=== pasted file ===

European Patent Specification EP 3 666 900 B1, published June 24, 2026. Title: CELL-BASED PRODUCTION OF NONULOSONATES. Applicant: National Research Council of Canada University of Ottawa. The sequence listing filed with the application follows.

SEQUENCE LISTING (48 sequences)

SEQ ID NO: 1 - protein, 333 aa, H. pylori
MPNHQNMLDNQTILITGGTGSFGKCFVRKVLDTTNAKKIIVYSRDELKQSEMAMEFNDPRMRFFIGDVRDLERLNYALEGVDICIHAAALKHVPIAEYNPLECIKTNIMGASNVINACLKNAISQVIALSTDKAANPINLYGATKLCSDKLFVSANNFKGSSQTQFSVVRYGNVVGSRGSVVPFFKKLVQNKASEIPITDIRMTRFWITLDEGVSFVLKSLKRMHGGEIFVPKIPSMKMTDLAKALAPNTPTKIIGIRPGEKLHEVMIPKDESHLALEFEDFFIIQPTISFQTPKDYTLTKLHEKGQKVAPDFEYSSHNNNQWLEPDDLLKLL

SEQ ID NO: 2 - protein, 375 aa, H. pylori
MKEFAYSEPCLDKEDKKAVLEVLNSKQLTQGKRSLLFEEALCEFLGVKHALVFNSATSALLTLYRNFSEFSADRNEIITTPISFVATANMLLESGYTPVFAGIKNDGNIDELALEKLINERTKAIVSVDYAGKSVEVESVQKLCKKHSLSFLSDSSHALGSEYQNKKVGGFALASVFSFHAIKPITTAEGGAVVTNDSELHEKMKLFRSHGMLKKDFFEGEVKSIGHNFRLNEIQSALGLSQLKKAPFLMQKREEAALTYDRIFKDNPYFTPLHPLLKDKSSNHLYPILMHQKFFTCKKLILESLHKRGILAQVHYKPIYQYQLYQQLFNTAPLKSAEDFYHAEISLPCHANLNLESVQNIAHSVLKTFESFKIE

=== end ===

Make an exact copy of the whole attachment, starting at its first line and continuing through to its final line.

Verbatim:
European Patent Specification EP 3 666 900 B1, published June 24, 2026. Title: CELL-BASED PRODUCTION OF NONULOSONATES. Applicant: National Research Council of Canada University of Ottawa. The sequence listing filed with the application follows.

SEQUENCE LISTING (48 sequences)

SEQ ID NO: 1 - protein, 333 aa, H. pylori
MPNHQNMLDNQTILITGGTGSFGKCFVRKVLDTTNAKKIIVYSRDELKQSEMAMEFNDPRMRFFIGDVRDLERLNYALEGVDICIHAAALKHVPIAEYNPLECIKTNIMGASNVINACLKNAISQVIALSTDKAANPINLYGATKLCSDKLFVSANNFKGSSQTQFSVVRYGNVVGSRGSVVPFFKKLVQNKASEIPITDIRMTRFWITLDEGVSFVLKSLKRMHGGEIFVPKIPSMKMTDLAKALAPNTPTKIIGIRPGEKLHEVMIPKDESHLALEFEDFFIIQPTISFQTPKDYTLTKLHEKGQKVAPDFEYSSHNNNQWLEPDDLLKLL

SEQ ID NO: 2 - protein, 375 aa, H. pylori
MKEFAYSEPCLDKEDKKAVLEVLNSKQLTQGKRSLLFEEALCEFLGVKHALVFNSATSALLTLYRNFSEFSADRNEIITTPISFVATANMLLESGYTPVFAGIKNDGNIDELALEKLINERTKAIVSVDYAGKSVEVESVQKLCKKHSLSFLSDSSHALGSEYQNKKVGGFALASVFSFHAIKPITTAEGGAVVTNDSELHEKMKLFRSHGMLKKDFFEGEVKSIGHNFRLNEIQSALGLSQLKKAPFLMQKREEAALTYDRIFKDNPYFTPLHPLLKDKSSNHLYPILMHQKFFTCKKLILESLHKRGILAQVHYKPIYQYQLYQQLFNTAPLKSAEDFYHAEISLPCHANLNLESVQNIAHSVLKTFESFKIE